Another reason for suppressing the rape was because I was raped by an immigrant who forced his way into my home having followed me home. The immigrant was of Pakistani/Indian origin. I can't say whether this man was of any religion so I won't presume he was. It was this particular trauma which completely changed my political outlook. After the attack news erupted of hundreds of young white girls across Britain having been systematically raped and groomed by Pakistani men. A key feature to these news reports were that the police and authorities did not want to intervene due to fear of violating Human Rights and acting in a racist discriminatory way. It was as I walked home and the man was grabbing at my arm demanding a kiss from me that a police car drove past. I pulled away from the stranger and waved at the police car hoping to receive help. The police car drove on and I was left alone with this threatening stranger.
History time; it was in 1984 the Police and Criminal Evidence Act (PACE) was passed in parliament. PACE was set up with codes of practice for stop and searches to take place. It was found that BME (Black and Minority Ethnicities) were 7 times more likely to be stop and searched than a white person. Do I think this had an impact on what happened to me that day? Possibly. Do I think PACE is necessary? Probably, with some essential tweaks.
Another news report, although receiving very little media attention was the R v Jamal Muhammed Raheem Ul Nasir judgment, where the paedophile was given a longer sentence as the victims of his assaults were Asian and of a certain race, culture and religion (Paragraph 8 of the judgement). I'm not an underage child, and what these paedophiles have done to ALL of these children is truly disgusting, but as a white woman I questioned not only if the authorities would deal with my report, but also in the unlikely case they did find the attacker, would I receive equal justice? I guess, as sickening as it sounds I wished my disability was an obvious disability, therefore perhaps I would have been treated as an equal rather than a privileged female.
I can honestly say that the police have been fantastic and done as best they can with so little information, however where I am feeling particularly let down is by the Criminal Injuries Compensation Authority (CICA). They have insisted that due to having no witnesses to the rape it probably didn't happen. Ah. I'm sure I have heard about a requirement for witnesses to rape elsewhere before. Rapes are shameful acts of violence and I think it is safe to say that anyone who commits such a shameful act will commit it without an audience. I intend to take this to tribunal. I received welfare whilst dealing with the trauma and I would win £11,000 in compensation which would go back directly to the public purse. This is important because it may help someone else also dealing with PTSD.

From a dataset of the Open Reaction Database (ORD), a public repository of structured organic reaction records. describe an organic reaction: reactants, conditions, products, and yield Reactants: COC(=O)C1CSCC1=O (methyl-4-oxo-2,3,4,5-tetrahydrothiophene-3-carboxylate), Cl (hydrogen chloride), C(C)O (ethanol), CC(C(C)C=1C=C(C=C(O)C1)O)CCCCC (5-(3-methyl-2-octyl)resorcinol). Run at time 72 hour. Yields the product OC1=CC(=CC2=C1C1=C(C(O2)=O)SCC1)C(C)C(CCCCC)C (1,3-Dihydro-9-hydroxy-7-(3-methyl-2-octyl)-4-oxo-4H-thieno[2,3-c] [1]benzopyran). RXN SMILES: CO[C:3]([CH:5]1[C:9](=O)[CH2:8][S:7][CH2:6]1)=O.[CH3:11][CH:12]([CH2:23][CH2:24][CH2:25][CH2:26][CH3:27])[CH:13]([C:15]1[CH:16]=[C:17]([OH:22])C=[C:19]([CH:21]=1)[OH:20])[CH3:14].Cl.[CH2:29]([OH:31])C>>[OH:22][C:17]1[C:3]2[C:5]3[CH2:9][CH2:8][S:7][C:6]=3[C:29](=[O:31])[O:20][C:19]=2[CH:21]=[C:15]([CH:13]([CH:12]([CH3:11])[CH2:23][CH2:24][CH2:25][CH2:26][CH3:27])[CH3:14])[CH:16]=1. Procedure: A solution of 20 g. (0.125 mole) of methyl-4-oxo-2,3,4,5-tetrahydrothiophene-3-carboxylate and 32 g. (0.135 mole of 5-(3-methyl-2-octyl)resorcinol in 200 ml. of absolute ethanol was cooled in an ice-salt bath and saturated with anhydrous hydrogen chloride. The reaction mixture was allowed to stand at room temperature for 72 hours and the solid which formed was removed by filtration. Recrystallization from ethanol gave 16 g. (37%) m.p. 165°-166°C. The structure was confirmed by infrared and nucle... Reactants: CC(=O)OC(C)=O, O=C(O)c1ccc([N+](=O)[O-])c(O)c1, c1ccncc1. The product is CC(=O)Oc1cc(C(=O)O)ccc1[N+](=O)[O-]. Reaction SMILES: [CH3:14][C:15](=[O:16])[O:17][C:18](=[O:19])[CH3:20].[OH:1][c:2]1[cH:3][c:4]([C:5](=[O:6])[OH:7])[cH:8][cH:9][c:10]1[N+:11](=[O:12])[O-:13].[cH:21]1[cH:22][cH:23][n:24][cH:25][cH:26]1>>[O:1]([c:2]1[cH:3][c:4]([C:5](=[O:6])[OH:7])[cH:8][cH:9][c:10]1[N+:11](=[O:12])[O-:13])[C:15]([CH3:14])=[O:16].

So, the above explains my mind-set on two of the three branches of law; the executive (police and authorities) the judiciary and a little on the legislature (Government) but I would like to dive a little deeper into the social politics of this situation. It has been well documented that white women over Europe are particularly scared of coming forward after such an attack by a male of certain qualities. To start besting our chests over such things shows us to be intolerant, racist, fascists maybe even monsters. It is our duty, our job to shut up and put up and be tolerant of what is owed to us. It is also somewhat disadvantageous for me that I am what some might say a well-spoken English woman. Presumably that would give the onlooker rite of passage to presume I am privileged and therefore deserving. As it stands I live in poverty. This is the case due to long term health problems. Believe me when I say I know discrimination. I really do. But discrimination and racism have lost their meaning now. As with so many fellow women in my position I am the monster because I am the racist. OK, OK so no one has directly called me a racist but with learning about microaggressions, and presumably living in an equal society, I take all of the noted to be microaggressions towards myself judging me to be a racist.